With the latest fear and greed index readings, the markets appear to be slipping back into extreme fear territory. This may be related to a tepid January employment report from Friday morning in which only 151,000 jobs were added for non-farm payrolls vs 188,000 expected. Additionally, the prior month numbers were revised down to 262,000 from 292,000.
Additional weak spots in the economic picture were reported this week with factory orders declining 2.9% and the market expected a 2.6% decline. The ISM services index also came in below expectation with a reading of 53.5 versus the expectation of 55.0. Initial claims came in weaker-than-expected at 285,000 vs expectations of 275,000.
On a brighter note, personal income rose 0.3% in December vs expectations of 0.2%. And with Fridays jobs report, hourly earnings rose 0.5% versus 0.3% expected. So wage growth appears to be picking up.
The fear and greed index measures 7 different factors for investor emotions and trading. Those are stock price momentum, stock price strength, stock price breadth, put and call options, junk bond demand, market volatility, and safe haven demand.
Stock Price Momentum is pointing towards extreme fear. This is a measure of overall market sentiment and simply a calculation of the S&P 500 index price vs. the 125 day moving average. Right now, the S&P 500 is 6.21% below the 125 day moving average. For the past few years, this has typically been the opposite. An investor could also look at the 20 day moving average, 50 day moving average, and 200 day moving average of the S&P 500 SPDR (NYSEARCA:SPY) ETF to get a similar picture. Right now, this index ETF is trading below all of those moving averages.
Stock Price Strength is showing extreme fear. This is the number of stocks in the market hitting 52-week highs and lows on the NYSE. When more stocks are hitting 52-week lows than stocks are hitting 52-week highs this indicates fear. Currently we are in the extreme fear category for this indicator. One could also look at things like the relative strength index for an S&P 500 SPDR to see a similar statistic. At the moment, we are seeing oversold conditions in these index ETFs as well.
Stock Price Breadth is showing fear. This is the volume of stock shares trading on the rise versus those that are declining. Over the last month approximately 4.31% more of each day's volume has been in declining stocks versus advancing stocks. This figure is important to determine whether a rally is broad-based, that is many stocks participate, or if a few stocks are driving the market up or down.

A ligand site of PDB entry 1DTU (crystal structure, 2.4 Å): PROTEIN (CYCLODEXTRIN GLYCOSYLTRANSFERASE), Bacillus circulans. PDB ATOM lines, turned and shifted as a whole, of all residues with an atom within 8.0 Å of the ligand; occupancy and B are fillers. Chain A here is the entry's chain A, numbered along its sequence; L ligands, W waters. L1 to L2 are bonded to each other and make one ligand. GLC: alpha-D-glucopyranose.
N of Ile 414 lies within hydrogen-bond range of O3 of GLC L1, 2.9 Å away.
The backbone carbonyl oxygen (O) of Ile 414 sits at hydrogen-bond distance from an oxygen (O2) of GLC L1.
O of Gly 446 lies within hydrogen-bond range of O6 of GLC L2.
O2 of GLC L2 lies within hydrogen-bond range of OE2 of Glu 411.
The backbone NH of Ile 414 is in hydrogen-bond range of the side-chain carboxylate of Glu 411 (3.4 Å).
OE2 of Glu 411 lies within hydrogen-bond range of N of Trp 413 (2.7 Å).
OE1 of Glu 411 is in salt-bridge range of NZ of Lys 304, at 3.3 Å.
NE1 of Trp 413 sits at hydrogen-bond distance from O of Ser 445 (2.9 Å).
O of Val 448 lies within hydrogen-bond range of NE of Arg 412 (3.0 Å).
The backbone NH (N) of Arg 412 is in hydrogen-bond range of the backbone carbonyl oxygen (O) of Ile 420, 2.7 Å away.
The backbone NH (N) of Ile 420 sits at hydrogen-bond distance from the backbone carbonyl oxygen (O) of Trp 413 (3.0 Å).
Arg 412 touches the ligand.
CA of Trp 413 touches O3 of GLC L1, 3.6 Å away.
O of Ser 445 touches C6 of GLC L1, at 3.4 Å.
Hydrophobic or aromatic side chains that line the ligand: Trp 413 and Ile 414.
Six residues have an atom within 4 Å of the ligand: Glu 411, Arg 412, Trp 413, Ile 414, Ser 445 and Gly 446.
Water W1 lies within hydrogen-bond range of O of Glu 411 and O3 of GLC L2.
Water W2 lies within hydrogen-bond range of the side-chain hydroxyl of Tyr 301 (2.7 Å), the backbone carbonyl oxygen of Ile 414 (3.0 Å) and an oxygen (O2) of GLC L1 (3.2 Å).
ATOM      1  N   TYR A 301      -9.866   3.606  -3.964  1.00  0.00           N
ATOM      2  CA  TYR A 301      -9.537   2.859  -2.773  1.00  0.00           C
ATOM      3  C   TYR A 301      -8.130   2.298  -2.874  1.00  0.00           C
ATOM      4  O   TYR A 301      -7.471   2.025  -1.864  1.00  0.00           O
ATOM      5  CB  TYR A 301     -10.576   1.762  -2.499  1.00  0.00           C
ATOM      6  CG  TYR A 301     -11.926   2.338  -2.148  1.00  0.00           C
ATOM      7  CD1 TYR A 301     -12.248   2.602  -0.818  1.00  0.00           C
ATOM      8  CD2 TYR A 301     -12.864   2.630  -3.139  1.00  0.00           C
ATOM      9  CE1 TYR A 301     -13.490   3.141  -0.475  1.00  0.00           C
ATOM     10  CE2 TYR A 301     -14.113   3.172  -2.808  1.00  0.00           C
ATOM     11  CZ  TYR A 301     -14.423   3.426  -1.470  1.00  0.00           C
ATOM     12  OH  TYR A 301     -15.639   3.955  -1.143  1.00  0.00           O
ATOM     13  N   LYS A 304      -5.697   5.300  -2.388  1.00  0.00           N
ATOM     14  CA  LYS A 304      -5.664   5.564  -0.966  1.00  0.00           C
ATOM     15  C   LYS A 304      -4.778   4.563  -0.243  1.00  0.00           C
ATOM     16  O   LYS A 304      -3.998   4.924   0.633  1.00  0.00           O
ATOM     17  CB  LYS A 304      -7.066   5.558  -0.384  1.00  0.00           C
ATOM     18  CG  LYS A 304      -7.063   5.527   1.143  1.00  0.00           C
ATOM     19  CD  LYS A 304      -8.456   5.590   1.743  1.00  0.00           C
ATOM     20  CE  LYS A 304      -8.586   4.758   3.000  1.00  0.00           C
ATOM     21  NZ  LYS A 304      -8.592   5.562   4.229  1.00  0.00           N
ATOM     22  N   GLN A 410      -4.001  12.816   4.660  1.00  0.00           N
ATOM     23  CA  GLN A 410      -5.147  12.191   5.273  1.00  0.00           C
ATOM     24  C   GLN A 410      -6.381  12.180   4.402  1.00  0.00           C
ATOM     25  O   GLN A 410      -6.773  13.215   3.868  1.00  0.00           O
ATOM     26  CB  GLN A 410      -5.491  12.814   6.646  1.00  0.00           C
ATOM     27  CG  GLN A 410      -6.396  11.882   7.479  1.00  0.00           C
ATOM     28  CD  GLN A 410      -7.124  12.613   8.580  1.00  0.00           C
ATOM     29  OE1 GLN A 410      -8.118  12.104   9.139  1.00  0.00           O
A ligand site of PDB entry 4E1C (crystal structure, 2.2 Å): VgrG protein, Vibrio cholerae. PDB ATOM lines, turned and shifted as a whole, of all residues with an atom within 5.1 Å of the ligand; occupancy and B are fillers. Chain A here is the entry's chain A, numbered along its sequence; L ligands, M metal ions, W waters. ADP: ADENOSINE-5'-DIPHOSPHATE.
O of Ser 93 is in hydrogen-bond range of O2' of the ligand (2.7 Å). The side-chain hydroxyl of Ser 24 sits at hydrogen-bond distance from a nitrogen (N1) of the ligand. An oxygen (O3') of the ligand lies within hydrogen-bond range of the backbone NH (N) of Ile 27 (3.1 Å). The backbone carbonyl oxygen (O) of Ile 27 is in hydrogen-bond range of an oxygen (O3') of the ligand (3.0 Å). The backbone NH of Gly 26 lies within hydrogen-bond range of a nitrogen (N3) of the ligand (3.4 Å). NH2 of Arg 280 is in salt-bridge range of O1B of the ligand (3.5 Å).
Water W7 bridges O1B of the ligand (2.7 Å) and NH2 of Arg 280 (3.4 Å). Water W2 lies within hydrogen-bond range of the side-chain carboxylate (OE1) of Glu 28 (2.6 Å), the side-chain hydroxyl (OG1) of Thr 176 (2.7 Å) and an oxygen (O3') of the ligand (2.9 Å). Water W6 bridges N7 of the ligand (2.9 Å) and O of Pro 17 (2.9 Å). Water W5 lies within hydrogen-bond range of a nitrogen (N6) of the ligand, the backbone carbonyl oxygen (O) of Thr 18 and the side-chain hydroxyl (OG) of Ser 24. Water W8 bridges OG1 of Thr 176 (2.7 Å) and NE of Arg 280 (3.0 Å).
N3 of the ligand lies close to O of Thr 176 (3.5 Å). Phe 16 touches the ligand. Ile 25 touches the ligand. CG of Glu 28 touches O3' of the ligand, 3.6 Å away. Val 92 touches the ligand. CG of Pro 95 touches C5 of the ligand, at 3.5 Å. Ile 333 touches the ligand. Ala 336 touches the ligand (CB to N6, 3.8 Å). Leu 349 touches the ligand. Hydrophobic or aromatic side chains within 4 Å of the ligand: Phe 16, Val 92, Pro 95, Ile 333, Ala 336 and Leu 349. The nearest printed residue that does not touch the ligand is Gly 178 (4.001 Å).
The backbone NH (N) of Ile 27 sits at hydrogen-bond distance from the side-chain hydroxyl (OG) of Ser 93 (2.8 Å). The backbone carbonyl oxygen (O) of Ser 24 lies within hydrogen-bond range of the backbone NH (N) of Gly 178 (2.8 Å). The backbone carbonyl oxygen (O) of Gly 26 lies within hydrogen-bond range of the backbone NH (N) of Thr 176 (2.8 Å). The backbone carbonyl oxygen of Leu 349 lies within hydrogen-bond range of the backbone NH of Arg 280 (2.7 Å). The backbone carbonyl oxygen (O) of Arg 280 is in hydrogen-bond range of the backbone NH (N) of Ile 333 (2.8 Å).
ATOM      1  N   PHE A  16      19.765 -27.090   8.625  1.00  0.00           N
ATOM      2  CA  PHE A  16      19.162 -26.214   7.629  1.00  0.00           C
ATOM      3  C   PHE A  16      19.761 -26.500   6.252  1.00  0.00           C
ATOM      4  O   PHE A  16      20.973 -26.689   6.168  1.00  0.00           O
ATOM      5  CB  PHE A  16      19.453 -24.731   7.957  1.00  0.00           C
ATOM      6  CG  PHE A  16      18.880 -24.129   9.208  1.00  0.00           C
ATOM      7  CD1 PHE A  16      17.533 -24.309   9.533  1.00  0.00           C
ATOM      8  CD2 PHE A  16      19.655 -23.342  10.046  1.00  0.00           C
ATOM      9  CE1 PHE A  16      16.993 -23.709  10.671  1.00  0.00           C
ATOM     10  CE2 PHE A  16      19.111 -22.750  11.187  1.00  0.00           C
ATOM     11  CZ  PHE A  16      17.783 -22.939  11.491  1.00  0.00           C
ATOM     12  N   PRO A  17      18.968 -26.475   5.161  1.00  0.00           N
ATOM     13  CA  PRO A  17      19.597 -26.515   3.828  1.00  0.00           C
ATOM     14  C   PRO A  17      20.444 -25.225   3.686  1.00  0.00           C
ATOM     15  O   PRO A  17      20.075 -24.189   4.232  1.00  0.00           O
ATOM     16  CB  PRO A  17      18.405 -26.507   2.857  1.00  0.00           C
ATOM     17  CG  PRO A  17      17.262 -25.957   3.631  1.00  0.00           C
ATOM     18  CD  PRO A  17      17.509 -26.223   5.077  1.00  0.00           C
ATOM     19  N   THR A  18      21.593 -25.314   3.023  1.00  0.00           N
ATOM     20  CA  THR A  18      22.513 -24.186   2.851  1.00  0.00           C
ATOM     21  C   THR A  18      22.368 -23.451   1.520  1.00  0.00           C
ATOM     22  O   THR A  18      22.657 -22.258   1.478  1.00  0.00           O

Put and Call Options are showing fear. This is the Put/Call ratio, which compares the trading volume of bullish call options relative to the trading volume of bearish put options. In the last five trading days, volume in call options has exceeded volume in put options by 19%. Usually this percentage is higher. Some investors look to this ratio as a contrarian indicator as well. When investors get too bullish on stocks they tend to buy calls. The inverse is also true that when investors get too bearish, they tend to buy more put options.
Junk Bond Demand is showing extreme fear. This is the spread between yields on investment grade bonds and junk bonds. Investors in junk bonds are accepting 2.68% more in additional healed over safe for investment grade bonds. The spread is low but it is sharply higher than recent levels and suggest that people are becoming more risk averse. Junk bonds tend to act more like stocks than bonds due to the creditworthiness of the issues. There has been recent talk of a credit crisis in the junk bond market.
Market Volatility is neutral, but headed up. This is the Volatility Index, which can be traded through several ETNs, including iPath S&P 500 VIX (NYSEARCA:VXX). The current volatility index is about 23.38. In August, the VIX spiked above 40, which indicated a severe amount of volatility in the market. On January 20th , the VIX hit 32, which indicates the highest level of volatility for 2016 thus far. The current reading is neutral and indicates that market risks appear fairly low.
Safe Haven Demand is showing fear. This is the difference in returns for stocks vs. Treasuries. As you might expect, investors tend to buy Treasury bonds when they are feeling fearful. These bonds carry the full faith and credit of the United States government. When they are feeling greedy, they tend to sell these bonds and then buy stocks. This may also be a contrarian indicator. Currently, bonds are out-performing stocks by 5.98% for the last 20 trading days.
There's an investing cliche about being fearful when others are greedy and greedy when others are fearful. Most of the time, we repeat this mantra as our holdings fall in value. Wise investors may actually add to positions. As stated previously, this may be a good time to buy some stocks, especially stocks trading below book value, or fair market value. However, be cautious as a contrarian and average-into positions over a period of time.
Disclosure: I/we have no positions in any stocks mentioned, and no plans to initiate any positions within the next 72 hours.
I wrote this article myself, and it expresses my own opinions. I am not receiving compensation for it (other than from Seeking Alpha). I have no business relationship with any company whose stock is mentioned in this article.